See the website http://www.ru.nl/masters/philosophy/mind

Career prospects

Philosophy has a unique role within contemporary society. Unlike other academic disciplines, its subject matter is not limited to one set of questions, or one domain of investigation. Philosophers delve into all aspects of science and society. In order to do this, they must possess two essential skills, namely the ability to analyse complex issues logically and conceptually and the ability to document their conclusions in clear and persuasive language. Such skills are not innate. They require intensive training. The Research Master's programme in Philosophy constitutes the first professional step towards the acquisition of these skills.

Job positions

This programme has been designed for people with the ambition to do research. Graduates tend to fall into three groups. A majority of the students continue their research within academia by applying for a doctoral programme in the Netherlands or abroad. We take particular pride in the fact that more than 75 percent of our graduates manage to obtain a PhD position within two years of graduating. A second group goes on to teach philosophy at secondary schools. And a third group enter research-related professions outside of education. Our graduates are also represented in journalism, science policy, and politics.

Our approach to this field

Philosophy has a unique role within contemporary society. Unlike other academic disciplines, its subject matter is not limited to one set of questions, or one domain of investigation. Philosophers delve into all aspects of science and society. In order to do this, they must possess two essential skills, namely the ability to analyse complex issues logically and conceptually and the ability to document their conclusions in clear and persuasive language. Such skills are not innate. They require intensive training. The Research Master's programme in Philosophy constitutes the first professional step towards the acquisition of these skills.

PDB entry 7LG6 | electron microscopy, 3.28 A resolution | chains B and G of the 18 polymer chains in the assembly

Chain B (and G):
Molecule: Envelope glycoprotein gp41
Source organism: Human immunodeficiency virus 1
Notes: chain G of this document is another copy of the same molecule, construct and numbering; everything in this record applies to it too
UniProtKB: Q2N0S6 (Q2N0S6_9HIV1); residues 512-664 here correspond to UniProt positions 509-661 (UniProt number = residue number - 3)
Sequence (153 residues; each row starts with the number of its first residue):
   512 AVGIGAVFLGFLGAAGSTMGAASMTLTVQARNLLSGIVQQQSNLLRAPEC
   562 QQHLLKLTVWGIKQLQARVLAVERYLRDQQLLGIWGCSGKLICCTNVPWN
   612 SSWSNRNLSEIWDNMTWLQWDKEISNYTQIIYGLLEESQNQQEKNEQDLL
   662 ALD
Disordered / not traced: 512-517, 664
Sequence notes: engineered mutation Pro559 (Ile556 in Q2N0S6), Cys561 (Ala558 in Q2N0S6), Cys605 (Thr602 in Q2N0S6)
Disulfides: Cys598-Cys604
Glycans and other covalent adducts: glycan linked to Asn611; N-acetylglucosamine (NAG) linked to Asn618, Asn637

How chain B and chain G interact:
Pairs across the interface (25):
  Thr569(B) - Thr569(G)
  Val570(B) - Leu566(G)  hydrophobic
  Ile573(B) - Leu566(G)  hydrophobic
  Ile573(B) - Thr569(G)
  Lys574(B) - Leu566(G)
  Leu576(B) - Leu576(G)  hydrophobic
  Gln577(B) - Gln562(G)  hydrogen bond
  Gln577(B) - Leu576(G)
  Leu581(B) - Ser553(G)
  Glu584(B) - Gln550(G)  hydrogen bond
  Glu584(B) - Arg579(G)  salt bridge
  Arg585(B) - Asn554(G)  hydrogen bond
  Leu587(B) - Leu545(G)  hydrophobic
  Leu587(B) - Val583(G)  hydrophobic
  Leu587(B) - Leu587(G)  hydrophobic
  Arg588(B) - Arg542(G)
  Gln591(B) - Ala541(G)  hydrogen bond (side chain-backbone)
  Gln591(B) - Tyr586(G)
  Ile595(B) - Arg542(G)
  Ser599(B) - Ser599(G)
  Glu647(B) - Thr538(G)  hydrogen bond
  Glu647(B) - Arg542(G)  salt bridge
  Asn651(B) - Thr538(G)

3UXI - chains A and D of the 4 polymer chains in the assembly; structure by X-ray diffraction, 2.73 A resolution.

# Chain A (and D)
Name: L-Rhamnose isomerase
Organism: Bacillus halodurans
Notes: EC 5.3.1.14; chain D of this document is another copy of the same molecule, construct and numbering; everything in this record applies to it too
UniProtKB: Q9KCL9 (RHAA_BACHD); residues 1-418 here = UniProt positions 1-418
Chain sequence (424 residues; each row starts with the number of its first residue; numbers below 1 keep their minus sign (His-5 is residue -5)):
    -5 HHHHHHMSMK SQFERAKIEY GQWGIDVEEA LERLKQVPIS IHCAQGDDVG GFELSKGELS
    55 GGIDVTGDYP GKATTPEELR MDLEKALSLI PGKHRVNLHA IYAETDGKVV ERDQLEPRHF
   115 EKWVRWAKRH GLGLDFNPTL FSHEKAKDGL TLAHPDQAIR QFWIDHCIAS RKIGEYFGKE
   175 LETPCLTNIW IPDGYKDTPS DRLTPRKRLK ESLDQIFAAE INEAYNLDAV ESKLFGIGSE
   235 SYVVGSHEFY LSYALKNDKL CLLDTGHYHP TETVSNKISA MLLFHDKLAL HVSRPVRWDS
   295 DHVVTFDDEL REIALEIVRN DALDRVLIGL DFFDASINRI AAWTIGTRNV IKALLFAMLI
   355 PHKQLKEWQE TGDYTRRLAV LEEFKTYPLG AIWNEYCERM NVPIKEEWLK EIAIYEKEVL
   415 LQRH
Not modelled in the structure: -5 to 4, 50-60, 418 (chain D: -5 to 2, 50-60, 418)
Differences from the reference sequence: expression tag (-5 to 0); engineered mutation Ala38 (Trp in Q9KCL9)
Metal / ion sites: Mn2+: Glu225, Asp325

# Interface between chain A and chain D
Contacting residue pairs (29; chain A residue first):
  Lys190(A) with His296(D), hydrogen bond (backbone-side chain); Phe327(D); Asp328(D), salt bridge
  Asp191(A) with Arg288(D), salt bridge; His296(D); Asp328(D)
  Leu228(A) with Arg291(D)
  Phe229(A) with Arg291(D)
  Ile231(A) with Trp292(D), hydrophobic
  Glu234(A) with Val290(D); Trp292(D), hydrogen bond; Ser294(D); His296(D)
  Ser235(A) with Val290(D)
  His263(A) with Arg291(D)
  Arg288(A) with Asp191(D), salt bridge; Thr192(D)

Our research in this field

What makes this programme special?

The English-taught Research Master's programme in Philosophy is a two-year course that is meant for students of proven ability who wish to prepare for an academic career in philosophy. We offer the following to provide you with the best possible academic background:

- A combination of internationally acclaimed research and excellent teaching

- Research seminars in the history of philosophy, continental philosophy and analytic philosophy

- A broad range of specialisations in Philosophical Anthropology, Metaphysics, Philosophy of mind, Philosophy of language and Logic, Philosophical Ethics, Social and Political Philosophy and the History of Philosophy

- An emphasis on the training of research skills

- A personal supervisor who guides you throughout the programme

- An excellent preparation for post-graduate life by means of the specialised character of the Research Master's thesis, which is composed of a publishable article and of a PhD research proposal

- A high chance of obtaining a PhD position in the Netherlands or abroad

- An international climate.

See the website http://www.ru.nl/masters/philosophy/mind

Radboud University Master's Open Day 10 March 2018



Read less